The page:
Anti-dictatorship protesters in the Middle East may soon have a third scalp for their belt. In the wake of January’s successful mob-backed ousting of longtime Tunisian strongman Zine al-Abidine Ben Ali, and last week’s popular revolt against Egyptian tyrant Honsi Mubarak, Libya has now become the latest hotspot of anti-authoritarian uprising. Protesters in that much put-upon country have taken to the streets demanding the resignation of Colonel Momar Quaddaffi, a man who has been in power since 1969, and governs what Freedom House describes as among “the worst of the worst” dictatorships on the planet.
Complacent, arrogant, and more than a little nuts after his forty-odd years of rule, Quaddaffi seems to have been caught completely off-guard by his own people turning against him, and has responded using the most grotesquely vindictive tactics imaginable. Evoking memories of Saddam Hussein, the Libyan army has ulitized snipers and machine-gun wielding helicopters to mow down the protesters in the streets, injuring thousands and killing — last I heard — over 300 citizens so far.
Most of the evidence at this point suggests the terror won’t last too long, however. Already many senior members of the Libyan government, including cabinet ministers and ambassadors, have defected, and the eastern part of the country, home to Libya’s second-largest city, is now said to be entirely under dissident control. The press is likewise reporting “mass” mutinies and insubordination within the armed forces, which offers hope that we’ll eventually see a rerun of the Egyptian situation, where some high-ranking general moves swiftly to unseat his thoroughly discredited commander-in-chief.
Libya’s hardly been February’s only Middle Eastern hotspot, of course. Many other countries in the surrounding region have seen revolts of their own in recent weeks, and although comparatively milder than anything coming out of Cairo or Tripoli, there has still been some significant fallout.
In Jordan, protests forced the hand of that country’s autocratic monarch, Abdullah II, who dismissed his equally autocratic prime minister on February 1. The King, who for all his faults is quite a savvy guy, has since appointed a more inclusive, multi-party cabinet in place of the previous hack-dominated one, and has agreed to begin the conversation on more lasting democratic reforms to the country’s constitution.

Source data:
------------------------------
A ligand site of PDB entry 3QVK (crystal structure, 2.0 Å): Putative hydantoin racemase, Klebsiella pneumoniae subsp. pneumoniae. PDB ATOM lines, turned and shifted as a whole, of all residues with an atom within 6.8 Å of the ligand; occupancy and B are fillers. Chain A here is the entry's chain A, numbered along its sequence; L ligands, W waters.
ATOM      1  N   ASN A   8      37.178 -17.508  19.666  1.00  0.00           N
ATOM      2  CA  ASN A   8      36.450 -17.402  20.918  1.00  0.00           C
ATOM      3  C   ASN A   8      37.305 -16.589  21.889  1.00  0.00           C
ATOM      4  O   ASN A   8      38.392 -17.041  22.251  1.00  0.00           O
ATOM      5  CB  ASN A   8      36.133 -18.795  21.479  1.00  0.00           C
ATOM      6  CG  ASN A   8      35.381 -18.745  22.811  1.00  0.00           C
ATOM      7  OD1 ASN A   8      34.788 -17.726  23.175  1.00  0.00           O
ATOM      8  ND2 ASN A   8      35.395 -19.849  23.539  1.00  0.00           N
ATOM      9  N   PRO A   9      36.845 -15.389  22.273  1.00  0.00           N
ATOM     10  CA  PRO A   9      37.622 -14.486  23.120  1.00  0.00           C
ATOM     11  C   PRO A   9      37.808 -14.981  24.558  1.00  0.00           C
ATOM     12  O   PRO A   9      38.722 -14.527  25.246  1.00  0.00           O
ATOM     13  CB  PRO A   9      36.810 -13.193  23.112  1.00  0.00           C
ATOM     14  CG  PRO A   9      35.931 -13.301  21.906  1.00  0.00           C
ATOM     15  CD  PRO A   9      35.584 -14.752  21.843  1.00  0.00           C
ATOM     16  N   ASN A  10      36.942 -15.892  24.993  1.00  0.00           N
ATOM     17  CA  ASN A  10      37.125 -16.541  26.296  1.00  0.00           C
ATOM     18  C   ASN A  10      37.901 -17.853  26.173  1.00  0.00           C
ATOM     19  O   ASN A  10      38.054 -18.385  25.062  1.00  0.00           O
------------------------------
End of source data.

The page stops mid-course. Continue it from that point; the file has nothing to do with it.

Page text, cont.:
Anti-government protests in the Sudan have further weakened the regime of the mad General Omar Bashir, who is already reeling from last month’s decisive separation vote from Sudanese Christians in his country’s southern half. Bashir announced Monday he will not “run” in his government’s next sham election, which is basically a polite way of saying he plans to step down in a couple of years.
A 19-year-state of emergency was lifted in Algeria yesterday, as the ruling party agreed to surrender one of the key cornerstones of its authoritarian power structure in the face of unprecedented public mobilization. Protesters remain unsatisfied, however, and observers say unrest in the corrupt former French colony is likely to continue.
Massive protests in Bahrain have brought that country’s capital to a near standstill, as the nation’s disenfranchised Shiite majority revolt against their aloof Sunni monarch. In response, the King released 25 “high profile” political prisoners, and has promised, like the monarch of Jordan, to begin a formal dialogue on democratic reform with key opposition leaders.
Less good news has emerged from the protests in Yemen, where their president of over three decades has so far taken a fairly hard line against the dissidents, with security forces having killed about a dozen people since the protests began earlier this month. At best, President Saleh has said he is willing to delay the country’s scheduled April parliamentary elections until more meaningful dialogue can be had regarding the future of the country’s political system.
And finally, almost nothing good has come out of Syria, Saudi Arabia, or Iran lately. Though if there was ever a time to be optimistic, it’s now.
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